Is virtual learning overrated?

Can leaders make the experience more effective and engaging for employees?

Is virtual learning overrated?

Let’s face it, online meeting rooms and video platforms are not entirely conducive learning environments, Dr Robert Coles, CEO at Roffey Park Institute told HRD. He said that many corporate leaders as well as university students have been complaining about how the pandemic has led to screen-based learning sessions where the “level of dialogue and inquiry around the topic has reduced a lot”.

However, he acknowledged that the old days of sitting in a classroom for hours and reading off flip charts or presentations were no better. What both examples were missing is a social and interactive element that’s crucial to engage participants and ensure they process and contextualise the lesson.

Read more: Will we finally get to return to offices this year?

Digital versus in-person training

So what does the future of learning and development hold for us? Dr Coles believes it’ll likely be a blended version that includes both virtual and physical classes. Each medium has its merits and are good for different things. Digital learning is quick, easily accessible, and can offer “informational means of learning and an essential transfer of functional skills”.

“The advantage if you’re learning something tools-based or process-based is that you can go it over and over and over again in your own way and speed, which is great,” he said about learning skills online. “But I think there needs to be better design of content. Sometimes it’s horrifying, so we really need to think about the course design.”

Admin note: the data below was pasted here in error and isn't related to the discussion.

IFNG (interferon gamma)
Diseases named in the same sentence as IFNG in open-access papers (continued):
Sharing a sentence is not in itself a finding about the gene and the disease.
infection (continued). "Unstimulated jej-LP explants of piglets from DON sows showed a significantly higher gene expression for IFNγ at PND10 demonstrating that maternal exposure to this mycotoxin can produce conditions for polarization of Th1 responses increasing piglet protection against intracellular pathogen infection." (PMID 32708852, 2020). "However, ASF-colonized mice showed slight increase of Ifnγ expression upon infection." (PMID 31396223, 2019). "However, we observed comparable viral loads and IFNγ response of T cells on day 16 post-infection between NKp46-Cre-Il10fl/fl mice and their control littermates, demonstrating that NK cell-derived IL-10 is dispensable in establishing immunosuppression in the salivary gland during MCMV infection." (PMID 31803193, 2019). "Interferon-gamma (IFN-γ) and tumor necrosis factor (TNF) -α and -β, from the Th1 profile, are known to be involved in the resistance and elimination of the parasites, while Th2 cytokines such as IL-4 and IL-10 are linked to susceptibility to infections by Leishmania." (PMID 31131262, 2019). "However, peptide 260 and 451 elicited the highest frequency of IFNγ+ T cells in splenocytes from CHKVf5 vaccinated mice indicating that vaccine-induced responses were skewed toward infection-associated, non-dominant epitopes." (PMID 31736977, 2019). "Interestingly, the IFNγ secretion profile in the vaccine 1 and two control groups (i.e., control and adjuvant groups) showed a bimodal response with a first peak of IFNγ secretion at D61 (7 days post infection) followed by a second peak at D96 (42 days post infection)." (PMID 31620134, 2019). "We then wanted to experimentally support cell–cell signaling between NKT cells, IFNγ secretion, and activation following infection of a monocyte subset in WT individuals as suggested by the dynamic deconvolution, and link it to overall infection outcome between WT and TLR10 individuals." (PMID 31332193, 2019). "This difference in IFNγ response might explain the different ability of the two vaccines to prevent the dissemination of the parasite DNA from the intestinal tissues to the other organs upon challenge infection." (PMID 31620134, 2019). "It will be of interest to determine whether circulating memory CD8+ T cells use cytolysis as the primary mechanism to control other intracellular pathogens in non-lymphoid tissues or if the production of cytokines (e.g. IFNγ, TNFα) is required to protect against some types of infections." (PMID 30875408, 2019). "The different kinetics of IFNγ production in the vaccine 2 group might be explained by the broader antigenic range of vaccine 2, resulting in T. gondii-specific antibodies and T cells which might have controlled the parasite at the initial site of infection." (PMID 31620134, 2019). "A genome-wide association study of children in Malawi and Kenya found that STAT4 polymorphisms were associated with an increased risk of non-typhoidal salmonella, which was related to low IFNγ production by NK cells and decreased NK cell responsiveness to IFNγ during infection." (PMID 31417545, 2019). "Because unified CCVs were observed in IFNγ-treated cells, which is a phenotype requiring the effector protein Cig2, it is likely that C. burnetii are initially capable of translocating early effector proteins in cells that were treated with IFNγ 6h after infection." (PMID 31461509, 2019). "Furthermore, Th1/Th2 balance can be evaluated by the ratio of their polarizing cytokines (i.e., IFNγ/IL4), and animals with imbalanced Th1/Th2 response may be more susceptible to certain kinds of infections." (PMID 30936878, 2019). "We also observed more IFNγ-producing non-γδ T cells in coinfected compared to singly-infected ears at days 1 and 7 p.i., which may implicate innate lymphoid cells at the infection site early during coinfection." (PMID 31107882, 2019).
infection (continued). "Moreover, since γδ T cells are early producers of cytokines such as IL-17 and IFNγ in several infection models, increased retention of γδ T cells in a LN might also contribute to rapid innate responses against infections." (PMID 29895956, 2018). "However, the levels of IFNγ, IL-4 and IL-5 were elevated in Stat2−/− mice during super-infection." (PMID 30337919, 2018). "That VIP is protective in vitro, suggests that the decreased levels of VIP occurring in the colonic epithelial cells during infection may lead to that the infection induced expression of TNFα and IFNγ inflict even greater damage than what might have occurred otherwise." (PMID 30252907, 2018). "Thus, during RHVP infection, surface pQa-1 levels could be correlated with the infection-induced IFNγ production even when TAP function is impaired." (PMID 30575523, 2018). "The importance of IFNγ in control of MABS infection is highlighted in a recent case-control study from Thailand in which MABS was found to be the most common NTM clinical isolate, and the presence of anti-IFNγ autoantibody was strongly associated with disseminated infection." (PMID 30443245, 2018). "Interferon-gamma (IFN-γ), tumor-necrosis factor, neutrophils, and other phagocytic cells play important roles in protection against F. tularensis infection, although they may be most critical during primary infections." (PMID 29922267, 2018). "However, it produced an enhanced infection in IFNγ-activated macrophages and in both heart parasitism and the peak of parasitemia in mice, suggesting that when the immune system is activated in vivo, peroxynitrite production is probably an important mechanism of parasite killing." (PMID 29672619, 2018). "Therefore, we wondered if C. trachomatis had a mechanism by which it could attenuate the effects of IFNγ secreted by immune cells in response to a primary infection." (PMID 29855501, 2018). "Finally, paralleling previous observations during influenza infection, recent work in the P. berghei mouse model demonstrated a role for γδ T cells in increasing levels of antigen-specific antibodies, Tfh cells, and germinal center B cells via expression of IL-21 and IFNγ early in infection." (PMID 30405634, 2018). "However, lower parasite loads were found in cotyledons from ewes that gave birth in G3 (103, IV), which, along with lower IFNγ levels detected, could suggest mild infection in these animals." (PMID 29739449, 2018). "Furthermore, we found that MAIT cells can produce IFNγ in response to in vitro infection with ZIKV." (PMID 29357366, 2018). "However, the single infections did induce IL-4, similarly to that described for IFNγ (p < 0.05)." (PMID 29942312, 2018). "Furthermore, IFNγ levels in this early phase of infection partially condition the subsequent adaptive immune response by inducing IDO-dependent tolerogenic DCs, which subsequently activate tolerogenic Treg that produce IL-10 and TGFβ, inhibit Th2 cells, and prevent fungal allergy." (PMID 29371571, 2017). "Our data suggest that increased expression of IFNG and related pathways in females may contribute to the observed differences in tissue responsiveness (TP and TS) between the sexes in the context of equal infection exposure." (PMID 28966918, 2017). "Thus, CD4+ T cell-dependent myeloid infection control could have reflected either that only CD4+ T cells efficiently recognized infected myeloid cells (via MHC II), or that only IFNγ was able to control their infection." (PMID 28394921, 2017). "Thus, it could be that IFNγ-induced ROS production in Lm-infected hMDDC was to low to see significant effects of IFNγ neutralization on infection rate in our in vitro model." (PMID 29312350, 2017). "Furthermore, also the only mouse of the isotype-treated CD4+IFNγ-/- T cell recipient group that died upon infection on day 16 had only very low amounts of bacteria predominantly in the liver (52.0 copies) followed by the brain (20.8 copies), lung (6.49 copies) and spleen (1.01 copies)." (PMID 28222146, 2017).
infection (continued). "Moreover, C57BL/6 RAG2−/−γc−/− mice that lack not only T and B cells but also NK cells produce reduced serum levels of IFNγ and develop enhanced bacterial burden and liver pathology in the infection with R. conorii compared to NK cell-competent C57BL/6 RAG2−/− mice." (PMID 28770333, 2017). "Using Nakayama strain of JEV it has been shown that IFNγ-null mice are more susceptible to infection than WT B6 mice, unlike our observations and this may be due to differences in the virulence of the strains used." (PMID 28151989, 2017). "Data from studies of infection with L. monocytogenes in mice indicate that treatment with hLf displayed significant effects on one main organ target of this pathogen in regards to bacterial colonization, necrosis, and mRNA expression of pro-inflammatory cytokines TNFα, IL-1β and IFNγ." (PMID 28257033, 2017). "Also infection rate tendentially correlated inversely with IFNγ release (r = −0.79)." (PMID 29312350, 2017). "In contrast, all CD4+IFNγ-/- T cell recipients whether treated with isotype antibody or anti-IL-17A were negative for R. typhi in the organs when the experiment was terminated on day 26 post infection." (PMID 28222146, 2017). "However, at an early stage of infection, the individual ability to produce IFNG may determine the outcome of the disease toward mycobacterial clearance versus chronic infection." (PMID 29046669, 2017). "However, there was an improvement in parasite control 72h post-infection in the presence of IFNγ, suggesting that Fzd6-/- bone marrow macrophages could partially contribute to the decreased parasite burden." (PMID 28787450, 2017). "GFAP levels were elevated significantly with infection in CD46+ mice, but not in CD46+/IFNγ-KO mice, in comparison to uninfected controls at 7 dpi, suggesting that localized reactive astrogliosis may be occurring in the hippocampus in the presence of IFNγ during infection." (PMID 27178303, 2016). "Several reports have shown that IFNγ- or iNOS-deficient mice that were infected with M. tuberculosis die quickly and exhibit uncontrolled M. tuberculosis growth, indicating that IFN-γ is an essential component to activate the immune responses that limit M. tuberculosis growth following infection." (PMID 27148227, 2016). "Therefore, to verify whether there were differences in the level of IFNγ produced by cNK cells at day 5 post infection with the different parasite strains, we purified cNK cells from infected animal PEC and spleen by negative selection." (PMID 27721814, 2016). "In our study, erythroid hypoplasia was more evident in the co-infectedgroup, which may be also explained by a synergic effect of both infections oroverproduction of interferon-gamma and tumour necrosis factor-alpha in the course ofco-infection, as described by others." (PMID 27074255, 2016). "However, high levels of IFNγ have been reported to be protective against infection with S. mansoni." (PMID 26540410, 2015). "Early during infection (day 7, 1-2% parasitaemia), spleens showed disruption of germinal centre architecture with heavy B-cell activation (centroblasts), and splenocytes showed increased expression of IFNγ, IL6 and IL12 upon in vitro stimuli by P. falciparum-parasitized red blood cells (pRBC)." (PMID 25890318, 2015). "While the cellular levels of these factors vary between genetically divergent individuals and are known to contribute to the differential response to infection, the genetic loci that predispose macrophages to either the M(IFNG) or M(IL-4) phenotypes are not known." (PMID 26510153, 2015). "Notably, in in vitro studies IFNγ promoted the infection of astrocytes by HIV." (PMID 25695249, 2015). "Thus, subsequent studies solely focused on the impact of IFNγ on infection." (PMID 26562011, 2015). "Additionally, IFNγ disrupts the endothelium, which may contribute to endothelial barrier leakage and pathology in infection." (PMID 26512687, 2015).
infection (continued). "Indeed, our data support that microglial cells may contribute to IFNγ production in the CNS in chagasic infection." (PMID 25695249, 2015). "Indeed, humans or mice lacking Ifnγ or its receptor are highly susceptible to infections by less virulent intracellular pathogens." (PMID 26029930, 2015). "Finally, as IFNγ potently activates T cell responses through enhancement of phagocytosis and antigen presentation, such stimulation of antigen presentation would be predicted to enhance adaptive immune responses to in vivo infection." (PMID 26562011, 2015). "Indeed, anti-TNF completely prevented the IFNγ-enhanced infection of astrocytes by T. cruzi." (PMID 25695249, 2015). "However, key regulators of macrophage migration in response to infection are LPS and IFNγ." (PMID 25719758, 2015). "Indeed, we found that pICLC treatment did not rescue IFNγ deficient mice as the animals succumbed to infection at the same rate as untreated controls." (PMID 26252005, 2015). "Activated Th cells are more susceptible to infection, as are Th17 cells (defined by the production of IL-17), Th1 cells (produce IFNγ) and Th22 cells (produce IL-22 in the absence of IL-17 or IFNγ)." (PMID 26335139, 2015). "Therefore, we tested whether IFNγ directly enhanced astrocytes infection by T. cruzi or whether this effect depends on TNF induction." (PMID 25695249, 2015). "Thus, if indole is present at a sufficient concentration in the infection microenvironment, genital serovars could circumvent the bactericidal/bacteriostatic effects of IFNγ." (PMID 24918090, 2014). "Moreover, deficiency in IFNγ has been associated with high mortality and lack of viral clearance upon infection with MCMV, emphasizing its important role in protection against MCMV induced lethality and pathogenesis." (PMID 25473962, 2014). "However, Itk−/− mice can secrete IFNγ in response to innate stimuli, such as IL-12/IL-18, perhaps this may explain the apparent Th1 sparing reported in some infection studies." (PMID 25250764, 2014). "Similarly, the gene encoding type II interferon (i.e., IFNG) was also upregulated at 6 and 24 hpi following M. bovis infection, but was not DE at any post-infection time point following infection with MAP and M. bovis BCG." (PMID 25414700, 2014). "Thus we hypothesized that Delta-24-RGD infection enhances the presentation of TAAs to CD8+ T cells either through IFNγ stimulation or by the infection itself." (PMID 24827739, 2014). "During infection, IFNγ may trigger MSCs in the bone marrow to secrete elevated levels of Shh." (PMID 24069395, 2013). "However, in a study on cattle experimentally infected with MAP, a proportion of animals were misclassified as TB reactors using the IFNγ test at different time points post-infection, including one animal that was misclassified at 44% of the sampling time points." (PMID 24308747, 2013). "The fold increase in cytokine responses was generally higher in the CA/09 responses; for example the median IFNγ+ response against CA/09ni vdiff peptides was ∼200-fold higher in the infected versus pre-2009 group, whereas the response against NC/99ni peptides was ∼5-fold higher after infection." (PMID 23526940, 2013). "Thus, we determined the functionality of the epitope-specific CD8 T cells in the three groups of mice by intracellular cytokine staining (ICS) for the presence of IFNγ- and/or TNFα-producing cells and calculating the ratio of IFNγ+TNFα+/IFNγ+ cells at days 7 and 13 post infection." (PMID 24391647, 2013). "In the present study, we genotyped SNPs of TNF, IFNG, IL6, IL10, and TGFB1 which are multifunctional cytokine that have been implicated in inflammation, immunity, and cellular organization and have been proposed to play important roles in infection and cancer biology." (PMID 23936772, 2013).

But there’s also a time and place for in-person learning. For example, the training of individuals involved in complex decision making or change management strategies. These sessions aim to help individuals develop ‘judgement-based’ skills such as the ability to think outside the box, challenge the status quo and come up with creative and unique ideas.

“Judgement-based skills require interaction,” he said. “The best way is if we’re sitting in a room talking to each other.” Honing the skill requires a keen understanding and psychology of managing other people – and most times that can only be learned through organic, interactive and situational circumstances. Currently, digital learning is lacking in that social element but the industry is working on ways to enable tech-based solutions, including the use of avatars or robotics.

Read more: Is L&D ‘impossible’ to sustain for remote workers?

The future of learning

Therefore when you’re deciding whether virtual or classroom learning is best for your organisation in the long run, it’s best to avoid taking rigid or extreme positions. “We have clients still waiting for classrooms and refusing to do it any other way,” said Dr Coles. “We have had others who’ve [called it] the end of classrooms. And they just bought [L&D program] licenses and distributed them. I don’t think either of those extremes are sustainable.”

One promising ‘blended’ solution is to have some of the learners physically in class and the remaining connecting to the session electronically. To ensure that everyone gets to interact in class, programs can use robots that carry screens with a ‘live’ feed of the remote participant and allow them to “move around” the class and talk to the other learners.

The possibilities are endless, but whatever it is it’ll require a multi-faceted approach, rather than just about choosing one medium over another. “It’s about integrating different pieces of the jigsaw to make sure that the learning experience is as holistic as possible,” he said. “And I think that’s where L&D will end up.”

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